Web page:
The future of CX is here, and most companies are not ready
- 20 February, 2019 06:40
The future of customer experience (CX) is about personalised, seamless, zero-friction experiences. However, most companies are far from this goal because their operational structure is product-focused rather than customer-focused.
This is the view of Blake Morgan, the author and CX futurist who visited Sydney for the Magento conference last week.
Morgan said the demand for personalisation and seamlessless in everything the consumer does is only going to increase as we move into the future, and yet companies are a long way from being able to deliver it, even now.
“A few years ago I was very frustrated with the industry, because people were using the phrases ‘customer service’ and ‘customer experience’ interchangeably. This was a misnomer for me, in that experience would only be shaped by what happens after the sale,” Morgan told CMO.
“The experience economy, the shift of power from company to customer, and the sheer power of technology today, means we’ve arrived at the CX of the future.
“Customers now have influence and they are talking about your products and services. Companies are also facing the commoditisation of products and services, as too many of the same things are now available.
“Plus, most companies don’t have a true omnichannel experience."
Morgan said what companies need to be asking themselves is how to make customers feel special, how to make their lives easier and better, how to make the customer remember them, or they absolutely risk being phased out by competitors.
“Most companies are not doing a good CX job. It is hard to simply be customer-focused over being product-focused, so very few companies make decision with that customer focus; most of them are making product-centric decisions based on what makes their lives easier and better, not the customers’," she continued.
“All it takes is a simple shift to a CX mindset, but in a way so that no one owns it, it’s just in the culture across the entire company."
Key is to be internally structured to embrace digital transformation.
"Most companies operate by channel, vertically, and then they have a horizontal customer and she expects a seamless experience, but she’s not getting it because the company is not set up for it. Most companies don’t have an organisational structure to allow for that seamless experience, and that’s why younger, more agile companies are winning out.”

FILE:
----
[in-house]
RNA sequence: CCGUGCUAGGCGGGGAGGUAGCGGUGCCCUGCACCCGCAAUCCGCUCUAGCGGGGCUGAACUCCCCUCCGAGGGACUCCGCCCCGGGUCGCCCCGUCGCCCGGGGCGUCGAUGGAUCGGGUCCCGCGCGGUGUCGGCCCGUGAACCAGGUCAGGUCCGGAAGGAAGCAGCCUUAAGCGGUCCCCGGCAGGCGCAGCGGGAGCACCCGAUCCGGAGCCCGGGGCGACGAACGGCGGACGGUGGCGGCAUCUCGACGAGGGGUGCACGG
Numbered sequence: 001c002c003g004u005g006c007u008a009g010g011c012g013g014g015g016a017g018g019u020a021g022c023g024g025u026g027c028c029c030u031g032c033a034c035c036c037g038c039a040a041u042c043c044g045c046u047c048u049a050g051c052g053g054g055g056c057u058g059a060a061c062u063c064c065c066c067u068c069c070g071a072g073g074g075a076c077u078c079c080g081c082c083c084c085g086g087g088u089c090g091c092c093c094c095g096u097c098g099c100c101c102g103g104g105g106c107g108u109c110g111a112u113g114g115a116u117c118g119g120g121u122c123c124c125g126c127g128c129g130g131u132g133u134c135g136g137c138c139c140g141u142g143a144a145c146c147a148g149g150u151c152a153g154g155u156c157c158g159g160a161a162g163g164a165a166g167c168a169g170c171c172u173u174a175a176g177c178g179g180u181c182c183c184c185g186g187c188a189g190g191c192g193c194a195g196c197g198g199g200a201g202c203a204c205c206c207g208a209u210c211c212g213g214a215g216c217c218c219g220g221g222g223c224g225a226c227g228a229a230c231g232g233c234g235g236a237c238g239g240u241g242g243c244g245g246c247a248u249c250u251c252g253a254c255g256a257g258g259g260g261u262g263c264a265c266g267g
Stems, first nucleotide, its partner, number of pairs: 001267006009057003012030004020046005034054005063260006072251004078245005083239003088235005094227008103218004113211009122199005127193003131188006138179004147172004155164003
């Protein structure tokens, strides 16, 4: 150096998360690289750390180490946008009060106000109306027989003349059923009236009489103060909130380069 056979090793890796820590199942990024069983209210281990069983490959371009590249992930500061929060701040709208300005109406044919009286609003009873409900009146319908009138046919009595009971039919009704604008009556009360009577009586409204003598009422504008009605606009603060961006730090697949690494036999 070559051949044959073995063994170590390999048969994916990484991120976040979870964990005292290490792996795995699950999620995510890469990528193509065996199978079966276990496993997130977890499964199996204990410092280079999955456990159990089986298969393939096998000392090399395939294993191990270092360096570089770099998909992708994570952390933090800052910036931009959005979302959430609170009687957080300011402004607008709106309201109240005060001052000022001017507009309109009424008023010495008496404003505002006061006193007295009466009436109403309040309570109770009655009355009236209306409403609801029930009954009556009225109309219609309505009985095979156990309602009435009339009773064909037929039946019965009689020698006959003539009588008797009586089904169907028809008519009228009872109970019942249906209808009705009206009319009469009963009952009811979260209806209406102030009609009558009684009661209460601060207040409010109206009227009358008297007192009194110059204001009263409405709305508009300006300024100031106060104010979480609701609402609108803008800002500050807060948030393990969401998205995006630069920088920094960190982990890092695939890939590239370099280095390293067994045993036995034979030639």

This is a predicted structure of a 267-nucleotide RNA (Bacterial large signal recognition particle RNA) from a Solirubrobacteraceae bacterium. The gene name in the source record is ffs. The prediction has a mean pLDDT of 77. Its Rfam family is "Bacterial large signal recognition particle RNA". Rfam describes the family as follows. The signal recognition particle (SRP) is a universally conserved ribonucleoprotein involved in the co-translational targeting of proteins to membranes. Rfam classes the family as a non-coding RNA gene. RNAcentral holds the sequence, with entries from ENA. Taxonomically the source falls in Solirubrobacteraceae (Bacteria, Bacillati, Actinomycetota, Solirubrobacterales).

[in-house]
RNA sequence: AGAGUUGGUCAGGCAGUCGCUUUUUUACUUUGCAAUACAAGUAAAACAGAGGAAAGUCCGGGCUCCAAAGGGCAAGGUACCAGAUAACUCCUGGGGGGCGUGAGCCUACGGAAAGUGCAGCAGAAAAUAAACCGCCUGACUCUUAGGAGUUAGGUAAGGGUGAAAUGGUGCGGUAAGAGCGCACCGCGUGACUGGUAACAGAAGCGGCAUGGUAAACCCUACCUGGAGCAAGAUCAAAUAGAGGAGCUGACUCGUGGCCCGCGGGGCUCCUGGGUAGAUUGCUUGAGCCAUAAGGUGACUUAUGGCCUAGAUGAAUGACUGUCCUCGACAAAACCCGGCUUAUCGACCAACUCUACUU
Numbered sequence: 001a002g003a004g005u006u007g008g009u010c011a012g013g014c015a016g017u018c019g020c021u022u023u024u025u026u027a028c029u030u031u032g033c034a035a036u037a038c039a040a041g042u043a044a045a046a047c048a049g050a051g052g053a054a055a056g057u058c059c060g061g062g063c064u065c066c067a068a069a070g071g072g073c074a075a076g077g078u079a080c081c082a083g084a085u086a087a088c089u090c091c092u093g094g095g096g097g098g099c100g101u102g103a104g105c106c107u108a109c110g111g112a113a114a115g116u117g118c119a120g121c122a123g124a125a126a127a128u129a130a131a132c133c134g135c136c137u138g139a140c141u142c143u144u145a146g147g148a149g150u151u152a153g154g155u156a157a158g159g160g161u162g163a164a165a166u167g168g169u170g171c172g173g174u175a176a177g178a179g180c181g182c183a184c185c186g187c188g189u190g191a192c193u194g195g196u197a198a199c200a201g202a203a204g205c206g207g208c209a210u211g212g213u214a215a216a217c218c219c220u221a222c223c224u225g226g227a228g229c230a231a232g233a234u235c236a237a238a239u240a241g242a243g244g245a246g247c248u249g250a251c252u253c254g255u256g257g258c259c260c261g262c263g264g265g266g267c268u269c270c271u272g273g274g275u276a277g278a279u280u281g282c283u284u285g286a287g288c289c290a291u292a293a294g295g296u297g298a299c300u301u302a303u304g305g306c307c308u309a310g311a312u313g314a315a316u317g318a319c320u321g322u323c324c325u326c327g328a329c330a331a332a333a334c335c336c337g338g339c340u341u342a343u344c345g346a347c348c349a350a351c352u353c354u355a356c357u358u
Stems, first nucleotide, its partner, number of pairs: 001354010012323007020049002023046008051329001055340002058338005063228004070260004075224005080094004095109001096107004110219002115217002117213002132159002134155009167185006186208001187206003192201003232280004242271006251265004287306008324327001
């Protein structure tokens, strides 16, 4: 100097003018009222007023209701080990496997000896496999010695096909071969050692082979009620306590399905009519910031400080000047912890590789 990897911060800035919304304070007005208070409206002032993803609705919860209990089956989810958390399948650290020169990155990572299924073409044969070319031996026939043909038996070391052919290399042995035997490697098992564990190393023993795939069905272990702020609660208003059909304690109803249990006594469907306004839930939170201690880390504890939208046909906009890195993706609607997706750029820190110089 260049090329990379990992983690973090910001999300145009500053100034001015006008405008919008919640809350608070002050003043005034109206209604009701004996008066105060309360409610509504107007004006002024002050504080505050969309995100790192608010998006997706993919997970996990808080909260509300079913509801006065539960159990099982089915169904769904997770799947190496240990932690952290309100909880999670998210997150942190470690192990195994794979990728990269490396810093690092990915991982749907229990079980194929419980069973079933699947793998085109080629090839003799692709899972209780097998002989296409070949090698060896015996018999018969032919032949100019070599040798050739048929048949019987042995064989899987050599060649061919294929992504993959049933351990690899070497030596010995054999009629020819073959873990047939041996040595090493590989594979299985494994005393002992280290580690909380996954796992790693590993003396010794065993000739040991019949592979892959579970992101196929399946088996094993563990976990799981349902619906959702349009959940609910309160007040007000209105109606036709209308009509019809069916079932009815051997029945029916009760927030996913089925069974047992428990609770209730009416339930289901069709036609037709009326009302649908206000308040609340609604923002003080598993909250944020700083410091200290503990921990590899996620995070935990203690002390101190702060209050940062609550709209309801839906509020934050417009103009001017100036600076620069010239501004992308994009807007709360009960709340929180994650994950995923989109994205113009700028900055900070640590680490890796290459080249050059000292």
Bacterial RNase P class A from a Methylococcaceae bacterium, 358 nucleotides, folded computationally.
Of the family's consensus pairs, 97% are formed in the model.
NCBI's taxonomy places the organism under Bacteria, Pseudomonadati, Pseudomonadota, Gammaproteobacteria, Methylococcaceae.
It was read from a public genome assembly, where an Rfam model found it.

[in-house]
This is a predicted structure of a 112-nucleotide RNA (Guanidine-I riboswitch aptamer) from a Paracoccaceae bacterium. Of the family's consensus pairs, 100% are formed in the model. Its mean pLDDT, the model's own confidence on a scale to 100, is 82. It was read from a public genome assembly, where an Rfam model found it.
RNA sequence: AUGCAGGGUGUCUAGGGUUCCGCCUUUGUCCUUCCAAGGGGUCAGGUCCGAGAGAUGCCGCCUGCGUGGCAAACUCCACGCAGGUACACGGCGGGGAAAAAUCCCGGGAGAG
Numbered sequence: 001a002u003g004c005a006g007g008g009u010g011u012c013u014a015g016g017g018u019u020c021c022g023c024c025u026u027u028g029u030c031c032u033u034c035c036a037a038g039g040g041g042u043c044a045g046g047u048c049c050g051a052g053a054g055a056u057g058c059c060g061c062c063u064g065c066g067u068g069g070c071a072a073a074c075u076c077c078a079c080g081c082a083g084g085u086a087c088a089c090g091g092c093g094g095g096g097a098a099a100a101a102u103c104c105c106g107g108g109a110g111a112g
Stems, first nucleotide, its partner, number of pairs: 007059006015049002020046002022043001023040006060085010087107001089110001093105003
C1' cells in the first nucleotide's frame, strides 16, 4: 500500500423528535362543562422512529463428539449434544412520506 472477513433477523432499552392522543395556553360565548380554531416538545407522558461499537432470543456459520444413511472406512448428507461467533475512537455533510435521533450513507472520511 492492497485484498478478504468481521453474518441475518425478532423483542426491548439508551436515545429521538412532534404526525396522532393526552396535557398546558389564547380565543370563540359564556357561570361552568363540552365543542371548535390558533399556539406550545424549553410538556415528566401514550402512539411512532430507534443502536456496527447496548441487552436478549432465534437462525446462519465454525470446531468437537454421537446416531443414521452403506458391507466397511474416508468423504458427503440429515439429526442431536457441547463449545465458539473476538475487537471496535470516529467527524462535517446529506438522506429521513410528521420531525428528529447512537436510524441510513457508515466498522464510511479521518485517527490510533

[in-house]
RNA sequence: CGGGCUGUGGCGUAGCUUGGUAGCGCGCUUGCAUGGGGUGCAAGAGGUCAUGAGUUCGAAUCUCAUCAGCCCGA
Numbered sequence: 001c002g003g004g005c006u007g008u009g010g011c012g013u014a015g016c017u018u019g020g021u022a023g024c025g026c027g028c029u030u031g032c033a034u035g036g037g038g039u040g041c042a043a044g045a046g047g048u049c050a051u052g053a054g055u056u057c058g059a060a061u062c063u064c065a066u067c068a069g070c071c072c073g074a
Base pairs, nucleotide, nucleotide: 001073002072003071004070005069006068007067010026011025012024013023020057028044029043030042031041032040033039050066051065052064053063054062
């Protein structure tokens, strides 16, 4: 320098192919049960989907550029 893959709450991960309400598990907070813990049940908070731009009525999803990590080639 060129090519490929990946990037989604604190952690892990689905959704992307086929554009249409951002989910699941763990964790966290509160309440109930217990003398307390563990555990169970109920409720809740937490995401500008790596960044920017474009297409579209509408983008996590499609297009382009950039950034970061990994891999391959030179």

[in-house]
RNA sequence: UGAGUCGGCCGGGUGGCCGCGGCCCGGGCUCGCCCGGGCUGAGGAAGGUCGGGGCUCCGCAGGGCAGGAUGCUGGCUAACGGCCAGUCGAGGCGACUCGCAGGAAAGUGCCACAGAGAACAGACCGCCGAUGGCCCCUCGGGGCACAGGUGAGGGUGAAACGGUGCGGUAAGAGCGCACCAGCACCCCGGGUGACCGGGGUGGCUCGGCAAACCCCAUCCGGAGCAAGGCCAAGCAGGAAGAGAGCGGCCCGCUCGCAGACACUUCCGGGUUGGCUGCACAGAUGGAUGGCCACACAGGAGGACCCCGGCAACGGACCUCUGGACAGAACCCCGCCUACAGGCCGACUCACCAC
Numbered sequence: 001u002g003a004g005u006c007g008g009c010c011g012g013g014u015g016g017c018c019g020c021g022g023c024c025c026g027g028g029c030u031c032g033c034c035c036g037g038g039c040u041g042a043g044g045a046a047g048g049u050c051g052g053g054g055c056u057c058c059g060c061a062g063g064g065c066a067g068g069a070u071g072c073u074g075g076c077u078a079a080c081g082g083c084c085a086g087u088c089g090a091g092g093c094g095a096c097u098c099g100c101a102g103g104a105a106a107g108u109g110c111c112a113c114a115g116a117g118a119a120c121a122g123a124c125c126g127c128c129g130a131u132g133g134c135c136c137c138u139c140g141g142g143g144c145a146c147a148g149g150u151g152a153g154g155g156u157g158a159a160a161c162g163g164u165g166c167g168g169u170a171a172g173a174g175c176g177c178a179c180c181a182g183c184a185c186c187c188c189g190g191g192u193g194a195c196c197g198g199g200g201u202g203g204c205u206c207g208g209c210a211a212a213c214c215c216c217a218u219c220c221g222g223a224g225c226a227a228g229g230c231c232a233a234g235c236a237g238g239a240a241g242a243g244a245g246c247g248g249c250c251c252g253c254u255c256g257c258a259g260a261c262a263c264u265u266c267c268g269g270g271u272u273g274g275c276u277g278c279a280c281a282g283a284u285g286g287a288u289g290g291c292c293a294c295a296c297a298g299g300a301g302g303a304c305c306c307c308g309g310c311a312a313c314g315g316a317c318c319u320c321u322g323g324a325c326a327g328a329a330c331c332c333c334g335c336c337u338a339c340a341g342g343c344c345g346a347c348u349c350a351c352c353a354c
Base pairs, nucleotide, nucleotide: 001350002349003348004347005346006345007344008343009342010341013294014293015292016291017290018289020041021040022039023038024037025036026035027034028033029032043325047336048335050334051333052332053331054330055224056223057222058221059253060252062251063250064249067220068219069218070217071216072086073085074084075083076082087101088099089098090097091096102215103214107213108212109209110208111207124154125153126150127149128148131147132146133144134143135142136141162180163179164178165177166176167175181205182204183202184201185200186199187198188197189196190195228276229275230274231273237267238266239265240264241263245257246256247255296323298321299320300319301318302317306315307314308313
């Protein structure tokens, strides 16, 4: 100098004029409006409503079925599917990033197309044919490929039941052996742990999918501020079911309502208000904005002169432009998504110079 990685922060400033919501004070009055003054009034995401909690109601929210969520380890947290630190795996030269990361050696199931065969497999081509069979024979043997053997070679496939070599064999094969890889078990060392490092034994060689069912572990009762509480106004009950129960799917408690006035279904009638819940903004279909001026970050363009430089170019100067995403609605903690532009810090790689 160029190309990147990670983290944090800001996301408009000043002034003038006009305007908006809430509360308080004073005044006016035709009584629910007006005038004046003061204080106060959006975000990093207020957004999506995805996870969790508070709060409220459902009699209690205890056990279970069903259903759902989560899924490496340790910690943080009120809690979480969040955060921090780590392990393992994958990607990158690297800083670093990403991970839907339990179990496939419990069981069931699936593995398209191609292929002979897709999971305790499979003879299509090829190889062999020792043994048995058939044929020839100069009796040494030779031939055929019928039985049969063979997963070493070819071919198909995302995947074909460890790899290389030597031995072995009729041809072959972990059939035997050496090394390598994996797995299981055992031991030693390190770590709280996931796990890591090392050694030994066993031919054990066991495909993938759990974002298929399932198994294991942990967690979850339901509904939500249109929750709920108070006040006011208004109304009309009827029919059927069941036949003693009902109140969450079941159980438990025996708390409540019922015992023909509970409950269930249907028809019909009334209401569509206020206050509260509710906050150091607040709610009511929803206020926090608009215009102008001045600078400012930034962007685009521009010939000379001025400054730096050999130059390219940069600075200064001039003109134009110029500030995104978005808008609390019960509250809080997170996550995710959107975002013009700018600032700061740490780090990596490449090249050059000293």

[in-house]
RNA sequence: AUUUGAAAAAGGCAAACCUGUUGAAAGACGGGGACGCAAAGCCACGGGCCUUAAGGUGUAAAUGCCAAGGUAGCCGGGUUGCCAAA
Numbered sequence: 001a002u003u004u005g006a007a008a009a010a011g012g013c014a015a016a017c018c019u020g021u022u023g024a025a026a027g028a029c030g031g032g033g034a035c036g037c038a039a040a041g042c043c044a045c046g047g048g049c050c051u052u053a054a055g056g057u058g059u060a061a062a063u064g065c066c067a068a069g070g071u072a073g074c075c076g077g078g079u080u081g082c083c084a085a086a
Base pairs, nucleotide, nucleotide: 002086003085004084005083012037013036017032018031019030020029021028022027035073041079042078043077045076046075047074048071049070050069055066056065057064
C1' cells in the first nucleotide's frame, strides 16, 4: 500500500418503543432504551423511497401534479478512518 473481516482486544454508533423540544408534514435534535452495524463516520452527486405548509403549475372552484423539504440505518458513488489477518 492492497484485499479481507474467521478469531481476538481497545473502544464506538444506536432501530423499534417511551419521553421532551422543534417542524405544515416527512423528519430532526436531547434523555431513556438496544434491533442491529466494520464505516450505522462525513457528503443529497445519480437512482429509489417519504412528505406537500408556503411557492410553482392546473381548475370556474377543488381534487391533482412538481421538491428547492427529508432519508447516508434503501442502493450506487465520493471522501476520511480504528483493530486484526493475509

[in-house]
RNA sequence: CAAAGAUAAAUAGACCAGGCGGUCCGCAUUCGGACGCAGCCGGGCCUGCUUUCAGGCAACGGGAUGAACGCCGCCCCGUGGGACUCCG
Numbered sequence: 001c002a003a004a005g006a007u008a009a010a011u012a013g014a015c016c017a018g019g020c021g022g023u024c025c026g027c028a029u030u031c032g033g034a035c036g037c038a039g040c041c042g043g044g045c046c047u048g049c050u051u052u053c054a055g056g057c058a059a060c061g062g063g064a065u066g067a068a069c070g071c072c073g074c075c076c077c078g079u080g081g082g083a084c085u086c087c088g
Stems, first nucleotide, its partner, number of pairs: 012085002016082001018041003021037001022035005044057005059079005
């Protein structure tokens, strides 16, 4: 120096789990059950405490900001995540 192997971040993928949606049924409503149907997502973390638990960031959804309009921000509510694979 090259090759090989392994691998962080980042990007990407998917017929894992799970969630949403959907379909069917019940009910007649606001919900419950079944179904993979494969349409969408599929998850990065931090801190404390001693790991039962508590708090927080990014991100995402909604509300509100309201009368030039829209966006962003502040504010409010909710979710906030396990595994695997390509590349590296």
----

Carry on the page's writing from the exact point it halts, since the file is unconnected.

According to Morgan, the best companies offering a seamless CX at the moment are the ones with founder CEOs who can make CX-focused decisions.
“Founder CEOs don’t care if the board doesn’t like it, they are not worried about being misunderstood by Wall Street, or looking bad quarter to quarter. They have the confidence and the commitment to the customer to make the long term decisions necessary to pivot,” she said.
“A lot of the examples I talk about for CX are tech companies with founder CEOs, like Netflix, etc. Sephora and Target have also gone through successful digital transformation, and it took them years, but they came out on top.”
Morgan breaks good CX into six parts: Design something special, offer an employee experience culture, modernise with technology, obsess over the customer and measure it, reward responsibility and accountability, and embrace disruption and innovation.
She also said B2B companies need to offer B2C-level CX if they want to survive.
“Unfortunately people don’t spend as much time on the B2B CX, but this is a mistake. B2B buyers are the same as you and me. They are enjoying amazing consumer-grade technology in their personal lives, and they go to work and they are in technology hell, or sellers put them through a minefield to make a purchase.
"Companies need to take the B2B landscape seriously, those B2B buyers expect the same seamless CX as they are getting from Amazon, Spotify, Netflix and Apple in the rest of their lives,” she said.
Finally, Morgan said she is not a fan of breaking up demographics when talking about CX, as everyone wants the same level of experience.
“Most people today want a fast, efficient experience, regardless of demographics. Yes, the younger generation have grown up with technology so they are not used to waiting for anything; they demand and expect personalisation at every turn.
“But many baby boomers are even more tech-savvy than millennials. Millennials really value experiences over things, as they have watched their parents lose their life savings and retirement in the GCF, and have graduated into a business environment where the jobs are not what they thought they would be. So they looked in the mirror asked: ‘who am I? Do I define myself by things or by experiences? Younger generations are leading with sharing these experiences online via social media, but this doesn’t mean the other generations don’t value experience.”